Ora, I agree with you. Living out-of town can be greatly beneficial to a frum family and not just financially. To the letter writer, I don't agree with most of what you are saying. I think the fact that you served time as a Rebbe, but also as a therapist and someone who works in the corporate world kind of puts you at a disadvantage. I know we all would like Yeshivos to run like businesses, but they don't. Our day school is pretty transparent financially and business-like, but we aren't going to turn away those who need scholarships including the small number of public school refugees so that you or anyone else can have a larger family. I am a pretty practical person (and cynical) but "Hashem Yaazor" actually does come into play here. We ought not turn away those in need of scholarships and we ought not squeeze our Rebbes and teachers even more by requiring that they fundraise. I know that some people think the Rebbes are just taking up space and getting paid way too much. I've said before, that many of them work quite hard and deserve a decent salary and our respect. Letter writer and former Rebbe, your words do not speak with the chime of respect. And I doubt highly that you have taught in the Yeshiva system for any appreciable amount of time because then you would not be haranguing the Yeshivos for offering perks like free tuition to the Rebbes (which most places do not do). "Perks" like free tuition for one or two children are what keeps good day schools going strong with steady good teachers. More of them should take note of this. Plus investment=success. When Rebbes/teachers put their children in the school in which they teach, they are automatically more personally invested in their work and the success of the school. Sometimes benefits are not measured in dollar signs. That is why Yeshivos are not to be treated exactly as businesses. Experience in the corporate world will only get you so far in tackling the true challenges of educating children en masse.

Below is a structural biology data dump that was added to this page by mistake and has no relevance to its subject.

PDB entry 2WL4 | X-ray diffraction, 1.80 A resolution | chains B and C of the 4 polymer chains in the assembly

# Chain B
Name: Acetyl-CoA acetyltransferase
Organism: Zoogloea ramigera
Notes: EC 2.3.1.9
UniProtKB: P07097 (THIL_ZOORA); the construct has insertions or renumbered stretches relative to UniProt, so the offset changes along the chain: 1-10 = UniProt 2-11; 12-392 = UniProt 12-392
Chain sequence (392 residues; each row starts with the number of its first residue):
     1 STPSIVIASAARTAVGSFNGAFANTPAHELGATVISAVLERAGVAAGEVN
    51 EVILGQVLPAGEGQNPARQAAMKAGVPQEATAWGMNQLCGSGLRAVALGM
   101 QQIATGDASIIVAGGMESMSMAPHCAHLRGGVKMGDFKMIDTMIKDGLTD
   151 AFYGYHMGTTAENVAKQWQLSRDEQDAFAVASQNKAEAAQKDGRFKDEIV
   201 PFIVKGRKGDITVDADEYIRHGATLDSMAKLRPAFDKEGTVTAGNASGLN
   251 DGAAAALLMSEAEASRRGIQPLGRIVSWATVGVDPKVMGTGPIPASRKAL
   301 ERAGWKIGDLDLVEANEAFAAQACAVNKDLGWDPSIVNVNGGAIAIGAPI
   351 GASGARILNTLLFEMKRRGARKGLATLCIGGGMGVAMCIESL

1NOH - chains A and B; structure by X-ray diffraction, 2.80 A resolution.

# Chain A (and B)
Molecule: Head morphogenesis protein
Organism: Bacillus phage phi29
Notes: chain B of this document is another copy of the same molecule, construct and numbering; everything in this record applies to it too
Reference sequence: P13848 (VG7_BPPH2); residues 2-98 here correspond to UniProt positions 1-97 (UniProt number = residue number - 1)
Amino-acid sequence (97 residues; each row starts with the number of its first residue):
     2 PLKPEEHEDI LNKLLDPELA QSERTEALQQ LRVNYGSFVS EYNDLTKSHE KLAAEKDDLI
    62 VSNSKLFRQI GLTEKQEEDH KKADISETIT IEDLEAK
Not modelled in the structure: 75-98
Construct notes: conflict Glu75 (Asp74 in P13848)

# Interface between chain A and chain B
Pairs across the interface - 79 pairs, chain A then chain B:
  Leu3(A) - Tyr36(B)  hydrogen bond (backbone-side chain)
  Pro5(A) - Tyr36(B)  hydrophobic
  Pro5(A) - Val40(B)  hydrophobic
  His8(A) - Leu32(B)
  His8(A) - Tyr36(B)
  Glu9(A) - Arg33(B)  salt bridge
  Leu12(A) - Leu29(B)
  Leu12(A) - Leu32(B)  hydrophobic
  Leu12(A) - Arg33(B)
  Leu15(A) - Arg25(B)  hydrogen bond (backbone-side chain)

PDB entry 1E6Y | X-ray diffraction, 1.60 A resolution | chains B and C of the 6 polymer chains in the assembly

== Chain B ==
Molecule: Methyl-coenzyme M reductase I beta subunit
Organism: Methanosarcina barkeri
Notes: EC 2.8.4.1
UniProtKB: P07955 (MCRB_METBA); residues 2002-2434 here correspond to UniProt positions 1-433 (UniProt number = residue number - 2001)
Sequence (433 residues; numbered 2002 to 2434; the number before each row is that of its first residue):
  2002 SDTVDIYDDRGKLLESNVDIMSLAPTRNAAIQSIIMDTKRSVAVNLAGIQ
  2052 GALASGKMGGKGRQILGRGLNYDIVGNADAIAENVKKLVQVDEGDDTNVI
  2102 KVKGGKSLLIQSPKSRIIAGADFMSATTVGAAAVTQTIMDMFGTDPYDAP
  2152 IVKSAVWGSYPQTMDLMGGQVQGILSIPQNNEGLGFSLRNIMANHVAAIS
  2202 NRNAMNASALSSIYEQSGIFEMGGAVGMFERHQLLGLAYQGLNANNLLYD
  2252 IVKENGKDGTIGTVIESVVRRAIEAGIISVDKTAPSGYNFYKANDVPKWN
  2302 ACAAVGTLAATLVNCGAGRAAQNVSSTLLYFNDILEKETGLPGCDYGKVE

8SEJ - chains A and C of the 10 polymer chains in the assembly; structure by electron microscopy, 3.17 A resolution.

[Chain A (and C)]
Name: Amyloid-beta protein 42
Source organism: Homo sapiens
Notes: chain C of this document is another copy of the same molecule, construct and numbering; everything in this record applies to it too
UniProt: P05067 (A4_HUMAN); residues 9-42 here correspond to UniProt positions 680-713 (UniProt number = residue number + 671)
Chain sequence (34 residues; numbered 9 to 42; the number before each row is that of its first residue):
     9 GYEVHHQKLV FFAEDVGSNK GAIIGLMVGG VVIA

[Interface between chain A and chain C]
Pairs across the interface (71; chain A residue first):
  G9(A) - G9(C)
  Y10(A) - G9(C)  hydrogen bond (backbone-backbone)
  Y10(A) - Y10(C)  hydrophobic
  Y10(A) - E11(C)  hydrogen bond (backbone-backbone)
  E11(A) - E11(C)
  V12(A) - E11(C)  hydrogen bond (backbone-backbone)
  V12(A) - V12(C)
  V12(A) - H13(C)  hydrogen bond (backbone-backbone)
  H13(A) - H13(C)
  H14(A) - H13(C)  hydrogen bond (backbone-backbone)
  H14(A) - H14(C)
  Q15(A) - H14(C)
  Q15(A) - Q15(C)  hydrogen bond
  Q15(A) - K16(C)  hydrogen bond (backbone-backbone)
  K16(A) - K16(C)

Anonymous said...